Republican Senate Chairman backs Bush’s spying

    Senate Intelligence Committee Chairman Pat Roberts said Friday the
    Bush administration’s domestic spying is within the president’s
    inherent power under the Constitution, and he rejected criticism that
    Congress was kept in the dark about it.

    The program is “legal,
    necessary and reasonable,” the Kansas Republican wrote in a 19-page
    letter, taking a particularly expansive view of the president’s
    authority for the warrantless surveillance.

    “Congress, by statute, cannot extinguish a core constitutional authority of the president,” Roberts wrote.

    from George Washington to George W. Bush have intercepted
    communications to ascertain enemy threats to national security, Roberts
    told the chairman and ranking Democrat on the Senate Judiciary
    Committee. Roberts’ letter came just three days before that panel was
    to question Attorney General Alberto Gonzales about the surveillance.

    eight Judiciary Committee Democrats urged Chairman Arlen Specter,
    R-Pa., to call more top Bush administration in for questioning,
    including former Attorney General John Ashcroft and ex-Deputy Attorney
    General Jim Comey. Comey reportedly objected to parts of the program.

    said the Bush administration’s notification of just eight members of
    Congress fulfilled the legal requirement that the legislative branch be
    kept fully and currently informed.

    Roberts has received a dozen
    briefings on the program; the committee’s ranking Democrat, Sen. Jay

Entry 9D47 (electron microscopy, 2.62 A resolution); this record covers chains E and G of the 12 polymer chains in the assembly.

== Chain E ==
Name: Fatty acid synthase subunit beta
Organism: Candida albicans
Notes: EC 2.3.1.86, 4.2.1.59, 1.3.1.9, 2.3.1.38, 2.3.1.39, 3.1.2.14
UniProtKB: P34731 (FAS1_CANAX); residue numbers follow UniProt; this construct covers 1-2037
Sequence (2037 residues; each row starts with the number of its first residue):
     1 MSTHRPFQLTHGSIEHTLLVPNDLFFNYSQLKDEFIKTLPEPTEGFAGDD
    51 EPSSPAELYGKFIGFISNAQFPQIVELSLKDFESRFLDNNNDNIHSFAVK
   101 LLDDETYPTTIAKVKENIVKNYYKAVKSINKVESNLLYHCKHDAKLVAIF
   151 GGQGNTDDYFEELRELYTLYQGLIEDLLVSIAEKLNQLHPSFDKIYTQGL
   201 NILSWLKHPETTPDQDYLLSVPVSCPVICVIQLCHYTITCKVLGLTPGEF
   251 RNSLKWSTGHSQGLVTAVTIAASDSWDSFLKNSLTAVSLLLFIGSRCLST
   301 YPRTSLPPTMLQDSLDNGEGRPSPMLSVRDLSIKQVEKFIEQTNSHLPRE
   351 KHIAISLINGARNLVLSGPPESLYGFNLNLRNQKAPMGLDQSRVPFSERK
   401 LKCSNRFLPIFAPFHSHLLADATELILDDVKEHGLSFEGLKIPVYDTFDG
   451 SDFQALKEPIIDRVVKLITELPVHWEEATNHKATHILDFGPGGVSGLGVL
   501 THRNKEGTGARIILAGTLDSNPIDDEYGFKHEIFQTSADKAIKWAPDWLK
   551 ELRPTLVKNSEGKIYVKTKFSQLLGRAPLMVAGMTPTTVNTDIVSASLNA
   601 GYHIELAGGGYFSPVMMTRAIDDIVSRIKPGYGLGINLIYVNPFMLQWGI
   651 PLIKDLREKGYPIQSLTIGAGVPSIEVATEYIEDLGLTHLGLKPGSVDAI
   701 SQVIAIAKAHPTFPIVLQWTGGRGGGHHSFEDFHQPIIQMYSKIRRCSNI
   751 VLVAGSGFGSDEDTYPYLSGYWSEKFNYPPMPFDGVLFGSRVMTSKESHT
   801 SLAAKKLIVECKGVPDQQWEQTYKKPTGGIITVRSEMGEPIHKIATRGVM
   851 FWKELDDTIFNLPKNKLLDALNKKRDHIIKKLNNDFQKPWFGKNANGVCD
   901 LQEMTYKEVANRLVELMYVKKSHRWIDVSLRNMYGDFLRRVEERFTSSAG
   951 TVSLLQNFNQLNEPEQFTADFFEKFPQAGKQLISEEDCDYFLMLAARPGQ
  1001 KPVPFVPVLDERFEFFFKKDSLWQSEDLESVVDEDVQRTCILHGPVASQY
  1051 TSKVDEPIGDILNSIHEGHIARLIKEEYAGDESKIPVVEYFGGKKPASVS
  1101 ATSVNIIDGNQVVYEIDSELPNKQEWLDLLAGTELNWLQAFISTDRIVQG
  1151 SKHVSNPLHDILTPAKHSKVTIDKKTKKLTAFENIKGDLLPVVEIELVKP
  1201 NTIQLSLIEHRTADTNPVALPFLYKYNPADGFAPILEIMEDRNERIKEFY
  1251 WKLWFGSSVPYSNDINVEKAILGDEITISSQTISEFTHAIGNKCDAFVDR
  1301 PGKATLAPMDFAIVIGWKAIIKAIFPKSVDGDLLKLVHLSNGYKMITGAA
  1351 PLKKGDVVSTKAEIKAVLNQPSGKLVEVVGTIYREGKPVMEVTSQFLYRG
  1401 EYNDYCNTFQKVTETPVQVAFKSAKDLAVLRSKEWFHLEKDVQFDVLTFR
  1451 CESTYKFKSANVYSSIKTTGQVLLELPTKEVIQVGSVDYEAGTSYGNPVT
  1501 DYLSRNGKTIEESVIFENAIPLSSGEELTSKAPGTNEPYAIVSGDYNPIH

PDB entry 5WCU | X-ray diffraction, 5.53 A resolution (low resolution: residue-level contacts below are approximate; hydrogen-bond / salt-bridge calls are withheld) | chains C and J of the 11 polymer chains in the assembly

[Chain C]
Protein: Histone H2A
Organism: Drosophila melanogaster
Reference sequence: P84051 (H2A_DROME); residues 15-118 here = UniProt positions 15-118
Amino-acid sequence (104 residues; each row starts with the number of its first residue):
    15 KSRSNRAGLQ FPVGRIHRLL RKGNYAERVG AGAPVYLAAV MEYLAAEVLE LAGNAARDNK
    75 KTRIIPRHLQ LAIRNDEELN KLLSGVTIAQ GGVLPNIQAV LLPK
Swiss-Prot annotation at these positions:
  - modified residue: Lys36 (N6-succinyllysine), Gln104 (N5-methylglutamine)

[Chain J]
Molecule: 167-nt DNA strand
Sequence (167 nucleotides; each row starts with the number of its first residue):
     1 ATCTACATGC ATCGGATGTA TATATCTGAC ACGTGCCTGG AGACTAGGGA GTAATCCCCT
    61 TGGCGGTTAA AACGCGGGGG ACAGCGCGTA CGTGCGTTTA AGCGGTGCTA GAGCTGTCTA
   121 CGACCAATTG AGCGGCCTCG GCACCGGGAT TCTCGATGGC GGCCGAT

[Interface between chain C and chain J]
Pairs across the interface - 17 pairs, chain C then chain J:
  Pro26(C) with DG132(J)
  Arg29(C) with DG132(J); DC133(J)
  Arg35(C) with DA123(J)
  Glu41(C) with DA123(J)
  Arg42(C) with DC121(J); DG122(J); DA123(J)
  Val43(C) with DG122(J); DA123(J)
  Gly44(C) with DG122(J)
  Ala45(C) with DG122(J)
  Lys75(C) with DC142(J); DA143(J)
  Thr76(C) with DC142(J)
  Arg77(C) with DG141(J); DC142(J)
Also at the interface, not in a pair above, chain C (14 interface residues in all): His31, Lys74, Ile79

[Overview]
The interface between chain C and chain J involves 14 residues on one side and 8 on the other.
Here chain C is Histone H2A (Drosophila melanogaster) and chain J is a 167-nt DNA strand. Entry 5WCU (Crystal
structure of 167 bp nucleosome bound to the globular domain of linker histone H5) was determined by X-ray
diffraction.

Rockefeller of West Virginia, half that many.

    Rockefeller says he
    has not received enough detailed information about the surveillance to
    make a judgment about its legality, and that the full committee should
    be briefed.

    A closed-door hearing is scheduled for Feb. 9, with
    testimony from Gonzales and Gen. Michael Hayden, the principal deputy
    director of national intelligence and a former National Security Agency

    Committee Democrats are pushing for a vote on whether
    to authorize an investigation. A Feb. 16 business meeting of the
    committee is scheduled.

    With Congress preparing to plunge into a
    hearing focused exclusively on the warrantless wiretapping, Vice
    President Dick Cheney said exposing the effort has done “enormous
    damage to our national security.” The New York Times revealed the
    program’s existence in December.

    “It, obviously, reveals
    techniques and sources and methods that are important to try to
    protect,” Cheney said. “It gives information to our enemies about how
    we go about collecting intelligence against them. It also raises
    questions in the minds of other intelligence services about whether or
    not they can work with the United States intelligence service, with our
    CIA, for example, if we can’t keep a secret.”

    Cheney said he
    agreed with CIA Director Porter Goss, who told a Senate hearing on
    Thursday that such leaks are undercutting U.S. intelligence efforts. “I
    thought Director Goss was rather restrained in his comments, but he was
    absolutely correct,” said Cheney.

    Cheney’s remarks came in a radio interview with conservative talk show host Laura Ingraham.

    © 2006 The Associated Press